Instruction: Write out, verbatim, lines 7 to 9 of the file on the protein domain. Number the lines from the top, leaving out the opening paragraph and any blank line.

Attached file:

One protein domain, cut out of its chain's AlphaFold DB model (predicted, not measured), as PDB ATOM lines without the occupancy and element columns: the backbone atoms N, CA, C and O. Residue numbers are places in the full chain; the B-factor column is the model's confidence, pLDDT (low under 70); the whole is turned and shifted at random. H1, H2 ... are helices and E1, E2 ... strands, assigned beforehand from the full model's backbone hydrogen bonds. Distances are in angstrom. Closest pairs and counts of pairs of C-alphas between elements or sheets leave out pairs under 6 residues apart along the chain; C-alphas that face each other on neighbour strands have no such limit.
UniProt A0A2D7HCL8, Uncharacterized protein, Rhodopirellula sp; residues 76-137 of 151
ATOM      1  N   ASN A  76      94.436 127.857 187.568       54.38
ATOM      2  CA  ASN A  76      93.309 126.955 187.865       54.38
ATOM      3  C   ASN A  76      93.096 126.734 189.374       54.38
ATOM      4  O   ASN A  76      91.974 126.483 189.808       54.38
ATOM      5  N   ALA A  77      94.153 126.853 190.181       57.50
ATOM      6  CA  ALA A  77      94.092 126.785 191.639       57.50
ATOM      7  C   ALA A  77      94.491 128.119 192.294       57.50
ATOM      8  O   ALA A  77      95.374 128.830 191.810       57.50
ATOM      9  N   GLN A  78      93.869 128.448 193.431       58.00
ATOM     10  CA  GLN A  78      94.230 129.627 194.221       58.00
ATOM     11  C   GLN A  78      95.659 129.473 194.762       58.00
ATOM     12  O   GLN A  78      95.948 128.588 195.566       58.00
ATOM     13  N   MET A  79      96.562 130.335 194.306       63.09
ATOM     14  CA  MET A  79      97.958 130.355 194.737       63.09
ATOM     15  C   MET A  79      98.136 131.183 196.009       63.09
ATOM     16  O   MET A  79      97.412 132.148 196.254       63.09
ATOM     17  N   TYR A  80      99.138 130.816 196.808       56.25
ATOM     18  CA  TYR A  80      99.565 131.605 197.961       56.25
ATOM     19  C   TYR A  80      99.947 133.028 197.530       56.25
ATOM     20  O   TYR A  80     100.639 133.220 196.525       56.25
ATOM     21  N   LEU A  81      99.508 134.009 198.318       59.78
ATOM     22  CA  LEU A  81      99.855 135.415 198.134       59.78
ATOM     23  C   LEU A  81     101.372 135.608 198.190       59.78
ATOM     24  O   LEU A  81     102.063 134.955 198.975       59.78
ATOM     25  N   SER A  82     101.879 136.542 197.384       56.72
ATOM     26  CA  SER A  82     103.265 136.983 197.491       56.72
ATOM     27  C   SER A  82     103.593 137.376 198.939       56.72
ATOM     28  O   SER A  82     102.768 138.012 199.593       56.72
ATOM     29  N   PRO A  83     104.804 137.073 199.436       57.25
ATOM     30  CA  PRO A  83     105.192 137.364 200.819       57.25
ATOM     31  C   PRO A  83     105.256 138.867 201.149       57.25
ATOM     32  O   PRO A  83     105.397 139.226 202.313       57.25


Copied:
ATOM      6  CA  ALA A  77      94.092 126.785 191.639       57.50
ATOM      7  C   ALA A  77      94.491 128.119 192.294       57.50
ATOM      8  O   ALA A  77      95.374 128.830 191.810       57.50